Diagnostic Criteria for Major Depression

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In major depression, the person’s mood is described as depressed, sad, hopeless, discouraged, or “down in the dumps”.

Diagnostic Criteria for Major Depression (American Psychiatric Association)

  • Period of at least 2 wk during which five or more symptoms have been present (at least one of the symptoms is either depressed mood or loss of interest or pleasure in nearly all activities).
  • Changes in appetite or decrease or increase in weight, insomnia or hypersomnia, and psychomotor agitation or retardation; decreased energy; feelings of worthlessness or guilt; difficulty in thinking, concentrating, or making decisions; recurrent thoughts of death or suicidal ideation, plans, or attempts.
  • Symptoms are either new or worse than before the depressive episode, and they persist for most of the day, nearly every day, for at least 2 consecutive wk.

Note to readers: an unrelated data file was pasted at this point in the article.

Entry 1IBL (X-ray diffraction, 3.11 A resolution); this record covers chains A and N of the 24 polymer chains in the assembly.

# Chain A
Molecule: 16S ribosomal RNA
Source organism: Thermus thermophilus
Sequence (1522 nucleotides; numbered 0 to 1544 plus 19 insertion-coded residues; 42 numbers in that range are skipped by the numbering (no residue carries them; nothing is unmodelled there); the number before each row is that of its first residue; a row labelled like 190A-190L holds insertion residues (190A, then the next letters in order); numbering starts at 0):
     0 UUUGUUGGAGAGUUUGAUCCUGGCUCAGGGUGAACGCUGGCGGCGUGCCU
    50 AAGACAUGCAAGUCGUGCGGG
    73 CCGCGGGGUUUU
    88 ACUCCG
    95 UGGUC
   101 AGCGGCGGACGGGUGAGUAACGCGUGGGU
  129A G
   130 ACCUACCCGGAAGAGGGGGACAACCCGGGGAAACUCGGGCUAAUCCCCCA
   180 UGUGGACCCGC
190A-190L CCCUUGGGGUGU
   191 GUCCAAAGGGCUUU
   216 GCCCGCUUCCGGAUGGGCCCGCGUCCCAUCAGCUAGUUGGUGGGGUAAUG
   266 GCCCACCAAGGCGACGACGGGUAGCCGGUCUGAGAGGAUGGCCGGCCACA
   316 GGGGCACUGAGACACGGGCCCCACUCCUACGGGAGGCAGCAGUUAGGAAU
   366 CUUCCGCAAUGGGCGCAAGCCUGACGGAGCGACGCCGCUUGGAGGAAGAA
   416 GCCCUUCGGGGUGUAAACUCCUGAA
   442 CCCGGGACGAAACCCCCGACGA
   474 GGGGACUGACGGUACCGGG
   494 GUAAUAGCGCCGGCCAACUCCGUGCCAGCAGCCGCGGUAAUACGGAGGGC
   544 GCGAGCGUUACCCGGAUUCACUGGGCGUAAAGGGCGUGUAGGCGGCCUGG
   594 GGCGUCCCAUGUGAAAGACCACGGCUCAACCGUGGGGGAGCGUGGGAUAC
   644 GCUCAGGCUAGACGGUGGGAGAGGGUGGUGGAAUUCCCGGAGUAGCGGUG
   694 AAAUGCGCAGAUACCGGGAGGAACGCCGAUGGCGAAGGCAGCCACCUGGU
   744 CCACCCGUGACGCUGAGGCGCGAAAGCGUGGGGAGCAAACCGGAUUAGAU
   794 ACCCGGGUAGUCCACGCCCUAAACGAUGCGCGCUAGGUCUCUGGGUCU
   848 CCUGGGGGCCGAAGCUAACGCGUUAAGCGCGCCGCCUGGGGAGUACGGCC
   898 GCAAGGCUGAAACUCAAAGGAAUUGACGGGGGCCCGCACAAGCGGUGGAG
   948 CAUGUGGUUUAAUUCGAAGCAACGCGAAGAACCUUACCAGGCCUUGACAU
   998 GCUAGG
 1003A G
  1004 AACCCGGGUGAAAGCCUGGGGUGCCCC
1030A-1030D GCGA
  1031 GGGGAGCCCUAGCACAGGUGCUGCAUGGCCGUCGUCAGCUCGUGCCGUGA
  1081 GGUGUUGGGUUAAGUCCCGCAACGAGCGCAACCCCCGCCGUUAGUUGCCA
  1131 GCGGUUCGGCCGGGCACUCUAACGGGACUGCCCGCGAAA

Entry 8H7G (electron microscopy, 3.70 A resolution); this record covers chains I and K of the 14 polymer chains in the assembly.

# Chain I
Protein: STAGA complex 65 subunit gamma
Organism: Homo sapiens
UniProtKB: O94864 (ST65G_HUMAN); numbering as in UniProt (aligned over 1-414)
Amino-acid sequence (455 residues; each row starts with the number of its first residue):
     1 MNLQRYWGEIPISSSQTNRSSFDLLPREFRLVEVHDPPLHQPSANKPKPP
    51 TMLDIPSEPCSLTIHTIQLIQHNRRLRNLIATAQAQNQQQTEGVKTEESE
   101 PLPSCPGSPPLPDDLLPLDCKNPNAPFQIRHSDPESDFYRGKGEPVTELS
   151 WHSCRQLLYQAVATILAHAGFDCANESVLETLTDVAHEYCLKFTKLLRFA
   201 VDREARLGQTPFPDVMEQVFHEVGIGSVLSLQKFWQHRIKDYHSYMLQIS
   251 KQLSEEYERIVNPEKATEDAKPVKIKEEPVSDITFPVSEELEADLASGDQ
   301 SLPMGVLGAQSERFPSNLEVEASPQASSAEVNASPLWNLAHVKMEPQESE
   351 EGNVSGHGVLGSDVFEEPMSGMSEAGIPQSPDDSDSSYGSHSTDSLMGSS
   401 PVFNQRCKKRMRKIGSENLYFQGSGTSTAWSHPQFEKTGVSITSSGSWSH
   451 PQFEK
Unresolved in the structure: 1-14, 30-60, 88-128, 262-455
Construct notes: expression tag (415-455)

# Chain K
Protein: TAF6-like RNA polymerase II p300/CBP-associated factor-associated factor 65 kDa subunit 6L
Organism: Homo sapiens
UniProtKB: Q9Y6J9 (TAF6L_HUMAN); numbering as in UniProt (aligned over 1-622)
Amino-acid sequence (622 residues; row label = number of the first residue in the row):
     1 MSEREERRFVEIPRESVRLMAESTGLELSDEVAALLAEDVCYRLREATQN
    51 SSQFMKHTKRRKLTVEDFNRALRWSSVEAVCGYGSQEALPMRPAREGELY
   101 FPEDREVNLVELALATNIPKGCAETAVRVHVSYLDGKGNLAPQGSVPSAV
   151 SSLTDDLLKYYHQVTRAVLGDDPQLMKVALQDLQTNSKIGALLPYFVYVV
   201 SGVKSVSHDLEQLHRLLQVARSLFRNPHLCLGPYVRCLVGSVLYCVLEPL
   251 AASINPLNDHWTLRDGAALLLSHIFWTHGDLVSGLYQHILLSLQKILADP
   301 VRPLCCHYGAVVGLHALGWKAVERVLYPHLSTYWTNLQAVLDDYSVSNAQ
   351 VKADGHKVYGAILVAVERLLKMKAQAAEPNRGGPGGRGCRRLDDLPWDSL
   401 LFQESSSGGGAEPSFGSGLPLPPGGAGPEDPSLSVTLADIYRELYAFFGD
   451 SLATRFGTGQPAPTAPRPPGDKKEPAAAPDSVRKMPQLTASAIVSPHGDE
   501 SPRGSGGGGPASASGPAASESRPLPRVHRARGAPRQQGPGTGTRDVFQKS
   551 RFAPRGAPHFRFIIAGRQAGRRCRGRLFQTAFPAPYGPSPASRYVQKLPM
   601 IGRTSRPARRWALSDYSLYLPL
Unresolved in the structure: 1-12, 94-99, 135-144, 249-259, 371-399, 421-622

• Episode accompanied by clinically significant distress or impairment in social, occupational, or other important areas of functioning.
  • Symptoms are not due to bereavement or to direct physiological effect of medication, general medical condition, or substance abuse

 

References:

  1. Diagnostic and statistical manual of mental disorders, 4th ed. rev.: DSM-IV-R. Washington, DC: American Psychiatric Association, 2000.
  2. Frye MA. Clinical practice. Bipolar disorder–a focus on depression. N Engl J Med. 2011 Jan 6;364(1):51-9. [Medline]

Created: Jan 12, 2011.